Islamic clerics at a radical mosque in Pakistan's capital have demanded the minister for tourism be fired, after she was pictured committing a "great sin" by hugging a foreign man.

Minister for Tourism Nilofar Bakhtiar on Monday rejected the Taliban-style edict against her by clerics at Islamabad's Red Mosque, who last week set up their own court to deliver Islamic justice.

Photos carried in the Pakistani press showed Bakhtiar, helped by a male instructor during a charity parachute jump she made in France last month to raise money for victims of the massive earthquake that hit Pakistan in October 2005. Another picture shows a woman — apparently Bakhtiar — hugging the instructor.

On Sunday, two clerics at the mosque's Darul Afta or Department of Edicts issued a fatwa, or edict, that this was "an illegitimate and forbidden act."

"Without any doubt, she has committed a great sin," a copy of the fatwa seen by The Associated Press said. It declared that Muslim women must stay at home and must not venture out uncovered.

The fatwa demanded that Bakhtiar be sacked, given some other unspecified punishment and that her family should "force her to ask for forgiveness so that she does not repeat this un-Islamic act."

Bakhtiar on Monday rejected the edict as "baseless," but said her family and friends were now concerned for her safety.

She accused Pakistani newspapers of presenting "distorted" captions accompanying the pictures. She said she had jumped without any previous training and her French instructor had just given her a pat.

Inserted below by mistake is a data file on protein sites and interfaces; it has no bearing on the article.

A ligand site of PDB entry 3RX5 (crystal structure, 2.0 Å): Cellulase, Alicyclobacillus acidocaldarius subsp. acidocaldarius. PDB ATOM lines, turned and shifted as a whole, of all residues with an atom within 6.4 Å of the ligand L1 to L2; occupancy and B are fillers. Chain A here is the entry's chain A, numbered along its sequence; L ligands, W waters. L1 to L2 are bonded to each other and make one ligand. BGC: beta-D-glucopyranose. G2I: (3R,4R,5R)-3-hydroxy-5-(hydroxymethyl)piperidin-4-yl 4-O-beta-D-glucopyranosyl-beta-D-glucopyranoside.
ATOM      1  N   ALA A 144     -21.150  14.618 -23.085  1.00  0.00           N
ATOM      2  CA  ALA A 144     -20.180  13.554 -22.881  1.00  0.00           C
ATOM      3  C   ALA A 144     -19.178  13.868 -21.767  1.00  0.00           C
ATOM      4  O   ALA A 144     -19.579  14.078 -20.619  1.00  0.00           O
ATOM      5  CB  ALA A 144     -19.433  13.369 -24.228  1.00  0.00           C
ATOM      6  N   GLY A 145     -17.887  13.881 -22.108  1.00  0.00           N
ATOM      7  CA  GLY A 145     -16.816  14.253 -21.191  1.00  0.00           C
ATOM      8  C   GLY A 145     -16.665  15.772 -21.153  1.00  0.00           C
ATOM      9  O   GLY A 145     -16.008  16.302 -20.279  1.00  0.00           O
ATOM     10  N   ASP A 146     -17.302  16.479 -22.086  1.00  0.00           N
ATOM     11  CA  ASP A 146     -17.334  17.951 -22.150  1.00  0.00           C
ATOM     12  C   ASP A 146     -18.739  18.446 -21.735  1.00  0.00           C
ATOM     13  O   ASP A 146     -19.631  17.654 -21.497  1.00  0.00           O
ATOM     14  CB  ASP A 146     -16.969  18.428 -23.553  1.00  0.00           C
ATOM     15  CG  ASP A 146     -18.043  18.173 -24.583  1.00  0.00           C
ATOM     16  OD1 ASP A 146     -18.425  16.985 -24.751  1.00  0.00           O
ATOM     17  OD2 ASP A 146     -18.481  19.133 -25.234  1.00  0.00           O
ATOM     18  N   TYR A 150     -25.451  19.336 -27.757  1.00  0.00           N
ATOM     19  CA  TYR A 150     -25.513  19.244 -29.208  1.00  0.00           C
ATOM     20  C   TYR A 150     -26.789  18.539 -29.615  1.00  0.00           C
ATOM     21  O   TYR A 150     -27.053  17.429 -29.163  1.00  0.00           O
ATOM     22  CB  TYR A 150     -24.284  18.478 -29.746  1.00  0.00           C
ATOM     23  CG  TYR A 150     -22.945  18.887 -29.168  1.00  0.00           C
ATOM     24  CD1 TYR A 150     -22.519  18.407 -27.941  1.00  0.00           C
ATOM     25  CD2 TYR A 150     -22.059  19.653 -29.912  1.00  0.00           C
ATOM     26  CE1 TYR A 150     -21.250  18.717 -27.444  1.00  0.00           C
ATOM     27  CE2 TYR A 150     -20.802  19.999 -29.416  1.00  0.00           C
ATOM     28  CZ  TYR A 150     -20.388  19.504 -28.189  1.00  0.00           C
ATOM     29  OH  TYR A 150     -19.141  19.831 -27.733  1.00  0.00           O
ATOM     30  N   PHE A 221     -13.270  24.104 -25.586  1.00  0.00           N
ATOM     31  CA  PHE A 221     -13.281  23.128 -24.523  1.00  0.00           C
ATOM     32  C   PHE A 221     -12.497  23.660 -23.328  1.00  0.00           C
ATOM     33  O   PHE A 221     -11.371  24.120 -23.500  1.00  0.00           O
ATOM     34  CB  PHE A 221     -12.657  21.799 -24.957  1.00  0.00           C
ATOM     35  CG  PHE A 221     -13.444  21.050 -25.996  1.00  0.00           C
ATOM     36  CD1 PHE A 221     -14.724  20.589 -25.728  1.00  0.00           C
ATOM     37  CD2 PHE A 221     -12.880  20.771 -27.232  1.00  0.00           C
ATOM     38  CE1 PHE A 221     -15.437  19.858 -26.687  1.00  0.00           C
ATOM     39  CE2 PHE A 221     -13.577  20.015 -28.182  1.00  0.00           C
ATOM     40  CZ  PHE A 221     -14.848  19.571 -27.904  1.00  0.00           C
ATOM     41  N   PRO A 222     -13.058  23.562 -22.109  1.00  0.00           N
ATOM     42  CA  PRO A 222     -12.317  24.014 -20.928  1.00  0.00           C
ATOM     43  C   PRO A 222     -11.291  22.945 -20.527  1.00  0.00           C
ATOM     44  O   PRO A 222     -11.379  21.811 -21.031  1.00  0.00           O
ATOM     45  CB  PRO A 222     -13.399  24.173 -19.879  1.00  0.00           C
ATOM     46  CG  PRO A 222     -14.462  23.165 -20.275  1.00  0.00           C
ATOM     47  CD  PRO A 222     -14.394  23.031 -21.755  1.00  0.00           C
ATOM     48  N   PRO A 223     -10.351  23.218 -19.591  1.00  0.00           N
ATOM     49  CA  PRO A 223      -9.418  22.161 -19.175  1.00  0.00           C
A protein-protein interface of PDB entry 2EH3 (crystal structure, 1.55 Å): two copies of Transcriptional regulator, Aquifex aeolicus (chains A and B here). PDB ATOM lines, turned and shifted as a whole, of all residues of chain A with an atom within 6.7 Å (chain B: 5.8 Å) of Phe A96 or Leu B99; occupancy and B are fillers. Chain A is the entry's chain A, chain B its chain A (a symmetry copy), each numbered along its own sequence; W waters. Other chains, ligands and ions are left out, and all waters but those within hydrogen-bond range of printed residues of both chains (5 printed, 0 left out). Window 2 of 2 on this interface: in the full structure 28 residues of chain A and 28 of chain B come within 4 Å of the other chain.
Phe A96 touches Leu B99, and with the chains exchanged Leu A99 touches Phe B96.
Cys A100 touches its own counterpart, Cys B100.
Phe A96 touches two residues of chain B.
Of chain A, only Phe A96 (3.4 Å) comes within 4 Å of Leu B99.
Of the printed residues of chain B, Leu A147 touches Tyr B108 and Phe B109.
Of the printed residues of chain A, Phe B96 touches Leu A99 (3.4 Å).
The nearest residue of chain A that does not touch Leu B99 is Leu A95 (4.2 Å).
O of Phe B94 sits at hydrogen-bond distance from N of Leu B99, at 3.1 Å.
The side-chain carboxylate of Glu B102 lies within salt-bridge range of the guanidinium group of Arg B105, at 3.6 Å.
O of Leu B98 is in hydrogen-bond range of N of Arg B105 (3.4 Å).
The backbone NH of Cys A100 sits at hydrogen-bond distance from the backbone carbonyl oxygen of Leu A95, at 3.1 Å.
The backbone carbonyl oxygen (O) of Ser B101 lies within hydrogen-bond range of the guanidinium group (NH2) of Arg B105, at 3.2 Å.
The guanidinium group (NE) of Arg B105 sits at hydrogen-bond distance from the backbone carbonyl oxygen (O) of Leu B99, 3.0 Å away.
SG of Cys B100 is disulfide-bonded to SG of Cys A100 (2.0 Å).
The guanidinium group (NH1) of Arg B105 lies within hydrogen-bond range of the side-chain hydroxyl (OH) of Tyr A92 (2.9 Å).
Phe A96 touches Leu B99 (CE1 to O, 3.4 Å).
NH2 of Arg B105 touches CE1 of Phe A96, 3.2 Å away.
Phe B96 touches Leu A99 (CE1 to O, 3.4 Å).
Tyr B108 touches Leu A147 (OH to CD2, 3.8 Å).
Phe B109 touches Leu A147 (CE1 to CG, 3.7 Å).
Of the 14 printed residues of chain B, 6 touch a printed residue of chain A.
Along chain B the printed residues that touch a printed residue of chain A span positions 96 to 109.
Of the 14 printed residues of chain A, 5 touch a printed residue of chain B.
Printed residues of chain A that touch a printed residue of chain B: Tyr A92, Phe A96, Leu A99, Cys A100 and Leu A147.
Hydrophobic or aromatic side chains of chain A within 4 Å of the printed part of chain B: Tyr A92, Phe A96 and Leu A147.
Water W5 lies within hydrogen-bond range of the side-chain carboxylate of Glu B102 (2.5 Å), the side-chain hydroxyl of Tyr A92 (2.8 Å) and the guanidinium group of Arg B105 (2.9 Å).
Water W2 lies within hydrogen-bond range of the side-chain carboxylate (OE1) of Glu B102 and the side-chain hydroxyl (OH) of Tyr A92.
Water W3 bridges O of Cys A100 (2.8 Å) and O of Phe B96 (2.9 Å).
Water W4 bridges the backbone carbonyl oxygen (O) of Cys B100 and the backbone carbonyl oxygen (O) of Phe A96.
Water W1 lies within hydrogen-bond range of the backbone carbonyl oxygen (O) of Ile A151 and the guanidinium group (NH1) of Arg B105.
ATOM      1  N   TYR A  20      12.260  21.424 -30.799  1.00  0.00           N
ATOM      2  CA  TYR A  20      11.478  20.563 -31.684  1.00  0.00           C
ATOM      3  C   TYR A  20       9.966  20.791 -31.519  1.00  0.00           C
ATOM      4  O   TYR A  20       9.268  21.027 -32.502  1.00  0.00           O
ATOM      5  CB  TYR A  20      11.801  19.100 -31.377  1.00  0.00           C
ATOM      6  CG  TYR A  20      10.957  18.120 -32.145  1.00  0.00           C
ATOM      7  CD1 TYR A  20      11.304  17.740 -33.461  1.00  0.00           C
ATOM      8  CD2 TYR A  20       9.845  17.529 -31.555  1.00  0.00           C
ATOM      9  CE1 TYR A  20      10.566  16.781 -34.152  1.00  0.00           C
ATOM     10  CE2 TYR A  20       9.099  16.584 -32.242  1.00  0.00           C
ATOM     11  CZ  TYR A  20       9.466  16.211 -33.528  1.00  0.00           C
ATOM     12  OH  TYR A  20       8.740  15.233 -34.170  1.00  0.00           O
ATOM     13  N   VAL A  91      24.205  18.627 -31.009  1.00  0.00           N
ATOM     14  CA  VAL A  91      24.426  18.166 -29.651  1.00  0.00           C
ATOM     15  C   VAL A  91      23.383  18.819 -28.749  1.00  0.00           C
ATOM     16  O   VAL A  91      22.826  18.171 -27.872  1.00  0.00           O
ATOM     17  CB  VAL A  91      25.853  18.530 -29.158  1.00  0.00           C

"It was just a pat because he felt so proud of me," Bakhtiar said. "I felt very happy also because it was affectionate and very encouraging."

The decree from the Red Mosque is the latest chapter in a Taliban-style anti-vice campaign launched by its hardline clerics in defiance of state authority in the relatively liberal Pakistani capital — despite President Gen. Pervez Musharraf's sworn hope to promote moderate Islam.

Seminaries associated with the mosque have thousands of male and female students who could prove difficult for authorities to tame.

They have already warned nearby video and music shop owners to close their businesses and abducted a woman and her relatives for allegedly running a brothel, and forced her to make a public confession.

The mosque's clerics have long been alleged to have links to militancy, and on Friday, announced the establishment of an Islamic court, giving the government a one-month ultimatum to close brothels and video shops. The chief cleric threatened to launch suicide attacks if authorities tried to raid the mosque.

During a meeting Monday on law and order, officials briefed Musharraf and Prime Minister Shaukat Aziz about the Red Mosque, the state Associated Press of Pakistan news agency said.

"The two leaders directed that strict measures be taken to enforce the law," it said, without elaborating.

At the weekend, the chief of Pakistan's ruling party, Chaudhry Shujaat Hussain, held talks with the mosque's leaders after the government said it wanted to resolve the situation through negotiations — amid concern that a confrontation at the mosque could lead to bloodshed in the heart of the capital.